You may not have realized it, but Mac OS X can tell where you are based on knowing your Wi-Fi access point -- and so can location-savvy applications. Mac OS X Lion extends the old Security system preference to become the Security & Privacy system preference, where a Privacy pane lets you turn off location detection and monitor which applications are accessing your location data.

Navigating your apps and windows via Mission Control

Navigating your apps and windows via Mission Control

The new Mission Control feature subsumes and expands the old Spaces and Exposé capabilities into a unified navigation view that can display every space defined for your Mac, plus all open applications and all their open windows. (A space is a collection of applications that you open in a separate instance of the Finder, to reduce application clutter.) You then can navigate to any of these -- plus the widgets-containing Dashboard -- from one place.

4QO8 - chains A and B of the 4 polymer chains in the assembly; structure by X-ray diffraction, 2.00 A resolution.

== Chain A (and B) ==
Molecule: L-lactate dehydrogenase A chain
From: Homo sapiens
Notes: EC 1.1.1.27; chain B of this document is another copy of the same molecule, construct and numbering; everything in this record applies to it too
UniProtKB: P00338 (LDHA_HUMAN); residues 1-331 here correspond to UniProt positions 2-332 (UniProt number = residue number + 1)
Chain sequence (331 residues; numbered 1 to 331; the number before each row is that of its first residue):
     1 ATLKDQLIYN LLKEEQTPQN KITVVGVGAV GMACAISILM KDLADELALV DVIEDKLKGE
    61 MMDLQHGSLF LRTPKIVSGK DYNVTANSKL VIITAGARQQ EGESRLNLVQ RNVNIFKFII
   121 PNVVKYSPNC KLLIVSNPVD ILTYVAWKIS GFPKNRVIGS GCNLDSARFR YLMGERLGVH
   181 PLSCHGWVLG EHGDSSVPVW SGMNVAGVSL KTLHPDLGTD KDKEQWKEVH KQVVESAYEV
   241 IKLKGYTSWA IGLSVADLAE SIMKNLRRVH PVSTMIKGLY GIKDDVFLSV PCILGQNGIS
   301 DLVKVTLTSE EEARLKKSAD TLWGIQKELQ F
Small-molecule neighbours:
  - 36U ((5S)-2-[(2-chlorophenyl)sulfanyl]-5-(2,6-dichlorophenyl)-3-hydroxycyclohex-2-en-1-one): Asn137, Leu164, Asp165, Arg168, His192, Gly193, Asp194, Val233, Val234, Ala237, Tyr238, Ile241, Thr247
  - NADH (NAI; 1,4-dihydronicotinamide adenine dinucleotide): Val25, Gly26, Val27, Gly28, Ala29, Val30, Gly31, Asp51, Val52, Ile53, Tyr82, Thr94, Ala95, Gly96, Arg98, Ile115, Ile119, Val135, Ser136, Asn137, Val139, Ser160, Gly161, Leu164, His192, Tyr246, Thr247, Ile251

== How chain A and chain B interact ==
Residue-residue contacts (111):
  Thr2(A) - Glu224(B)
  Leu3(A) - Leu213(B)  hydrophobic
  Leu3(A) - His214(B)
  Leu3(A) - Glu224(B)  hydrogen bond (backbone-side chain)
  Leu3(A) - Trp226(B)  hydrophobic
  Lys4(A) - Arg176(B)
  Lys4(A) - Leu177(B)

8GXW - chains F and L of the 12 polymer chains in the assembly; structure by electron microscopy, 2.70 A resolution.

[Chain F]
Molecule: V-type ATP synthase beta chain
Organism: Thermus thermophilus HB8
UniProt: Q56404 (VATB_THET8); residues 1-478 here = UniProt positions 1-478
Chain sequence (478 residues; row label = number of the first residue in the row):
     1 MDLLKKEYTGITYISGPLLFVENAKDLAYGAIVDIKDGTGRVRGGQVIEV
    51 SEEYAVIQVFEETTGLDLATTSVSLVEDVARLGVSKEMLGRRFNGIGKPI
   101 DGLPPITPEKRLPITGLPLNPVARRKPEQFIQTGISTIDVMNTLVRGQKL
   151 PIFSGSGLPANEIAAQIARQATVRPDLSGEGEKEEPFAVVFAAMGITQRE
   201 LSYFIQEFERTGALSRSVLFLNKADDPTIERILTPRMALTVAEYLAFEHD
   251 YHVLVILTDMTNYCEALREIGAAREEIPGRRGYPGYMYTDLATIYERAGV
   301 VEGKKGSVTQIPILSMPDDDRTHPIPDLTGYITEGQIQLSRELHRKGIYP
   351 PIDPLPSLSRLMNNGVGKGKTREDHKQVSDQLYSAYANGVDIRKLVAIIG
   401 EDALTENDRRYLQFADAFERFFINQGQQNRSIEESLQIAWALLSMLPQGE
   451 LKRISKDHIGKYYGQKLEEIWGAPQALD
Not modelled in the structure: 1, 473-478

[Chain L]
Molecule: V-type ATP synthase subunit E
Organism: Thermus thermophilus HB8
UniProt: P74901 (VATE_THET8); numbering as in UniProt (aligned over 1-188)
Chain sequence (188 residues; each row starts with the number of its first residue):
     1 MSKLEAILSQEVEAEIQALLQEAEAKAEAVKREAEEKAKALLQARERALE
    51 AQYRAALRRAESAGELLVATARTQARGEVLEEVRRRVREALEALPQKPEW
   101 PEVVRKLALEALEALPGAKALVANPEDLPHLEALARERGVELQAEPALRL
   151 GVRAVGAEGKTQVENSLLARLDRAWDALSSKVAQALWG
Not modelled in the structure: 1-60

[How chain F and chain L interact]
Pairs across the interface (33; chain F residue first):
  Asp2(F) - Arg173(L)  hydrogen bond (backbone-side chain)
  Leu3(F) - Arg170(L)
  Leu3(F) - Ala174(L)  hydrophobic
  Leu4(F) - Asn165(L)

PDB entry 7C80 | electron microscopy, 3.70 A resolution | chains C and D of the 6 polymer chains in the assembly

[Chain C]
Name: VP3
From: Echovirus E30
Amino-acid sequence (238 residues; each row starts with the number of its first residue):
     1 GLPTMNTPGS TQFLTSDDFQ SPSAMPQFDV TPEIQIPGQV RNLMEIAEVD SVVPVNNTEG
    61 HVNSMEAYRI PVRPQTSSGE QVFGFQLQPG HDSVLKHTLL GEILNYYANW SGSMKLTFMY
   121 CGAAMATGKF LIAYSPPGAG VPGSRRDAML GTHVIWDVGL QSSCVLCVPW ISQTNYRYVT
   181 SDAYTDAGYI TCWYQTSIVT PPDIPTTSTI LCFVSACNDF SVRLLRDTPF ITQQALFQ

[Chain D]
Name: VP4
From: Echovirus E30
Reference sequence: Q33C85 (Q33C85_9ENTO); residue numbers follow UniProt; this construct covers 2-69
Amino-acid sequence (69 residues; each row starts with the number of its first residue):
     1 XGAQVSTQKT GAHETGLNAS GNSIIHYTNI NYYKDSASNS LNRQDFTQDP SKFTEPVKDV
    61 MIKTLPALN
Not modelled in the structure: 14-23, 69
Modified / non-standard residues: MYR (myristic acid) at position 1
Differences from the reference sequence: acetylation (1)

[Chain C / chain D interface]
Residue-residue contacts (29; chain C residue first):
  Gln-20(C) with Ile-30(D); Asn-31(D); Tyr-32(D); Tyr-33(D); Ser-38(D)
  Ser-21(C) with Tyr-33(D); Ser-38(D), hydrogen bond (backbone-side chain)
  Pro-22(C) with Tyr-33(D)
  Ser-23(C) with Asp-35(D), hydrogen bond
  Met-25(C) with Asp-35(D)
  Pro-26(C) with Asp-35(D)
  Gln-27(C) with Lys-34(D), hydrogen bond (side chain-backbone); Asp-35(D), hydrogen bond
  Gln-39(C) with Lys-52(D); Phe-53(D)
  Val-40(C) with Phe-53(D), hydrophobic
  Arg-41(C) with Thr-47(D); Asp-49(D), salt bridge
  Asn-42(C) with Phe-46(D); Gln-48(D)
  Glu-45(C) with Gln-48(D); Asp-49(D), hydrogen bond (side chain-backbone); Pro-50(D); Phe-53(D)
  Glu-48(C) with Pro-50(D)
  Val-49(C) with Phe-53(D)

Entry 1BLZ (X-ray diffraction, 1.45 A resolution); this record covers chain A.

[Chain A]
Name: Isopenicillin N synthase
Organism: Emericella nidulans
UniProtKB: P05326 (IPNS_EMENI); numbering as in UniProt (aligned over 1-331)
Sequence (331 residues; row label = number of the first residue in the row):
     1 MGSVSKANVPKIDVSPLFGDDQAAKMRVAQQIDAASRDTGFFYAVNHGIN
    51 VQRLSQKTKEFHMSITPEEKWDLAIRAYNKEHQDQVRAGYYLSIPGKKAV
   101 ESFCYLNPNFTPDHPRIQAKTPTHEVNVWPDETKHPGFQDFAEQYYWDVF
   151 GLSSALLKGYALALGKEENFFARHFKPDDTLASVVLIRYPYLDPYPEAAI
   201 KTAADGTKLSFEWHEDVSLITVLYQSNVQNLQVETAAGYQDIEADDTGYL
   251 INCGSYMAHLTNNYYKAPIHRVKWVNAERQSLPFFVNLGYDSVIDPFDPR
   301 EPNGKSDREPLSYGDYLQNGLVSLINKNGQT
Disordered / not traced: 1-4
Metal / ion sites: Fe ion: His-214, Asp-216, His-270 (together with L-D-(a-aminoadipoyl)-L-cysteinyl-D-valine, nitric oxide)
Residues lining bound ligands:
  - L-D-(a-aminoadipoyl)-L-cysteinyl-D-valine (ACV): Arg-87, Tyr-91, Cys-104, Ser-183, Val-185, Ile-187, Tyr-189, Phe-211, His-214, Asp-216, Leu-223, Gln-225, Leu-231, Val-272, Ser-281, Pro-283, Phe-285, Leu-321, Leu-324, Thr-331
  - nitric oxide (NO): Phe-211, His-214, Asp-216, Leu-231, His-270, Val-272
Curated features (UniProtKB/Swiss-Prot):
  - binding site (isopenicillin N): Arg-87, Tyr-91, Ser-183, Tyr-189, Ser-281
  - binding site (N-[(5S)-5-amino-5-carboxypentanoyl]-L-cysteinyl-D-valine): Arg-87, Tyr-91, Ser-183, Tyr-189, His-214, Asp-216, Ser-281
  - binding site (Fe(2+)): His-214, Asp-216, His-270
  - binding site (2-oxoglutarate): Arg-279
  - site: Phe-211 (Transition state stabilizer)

iOS-style application navigation

iOS-style application navigation

In October, Apple CEO Steve Jobs said Apple would take the best of the iPad and bring it to Mac OS X, so it's not surprising to see the iOS concept of home screens come to Mac OS X as an alternative navigation method for applications, called Launchpad. But truth be told, computer screens are so big that I find the large grid of app icons to be overwhelming and less easy to navigate than a good old Finder window list. Fortunately, Launchpad is not a required navigation tool; if you don't like it, you don't have to use it.

Secondary bookmarking in Safari

Secondary bookmarking in Safari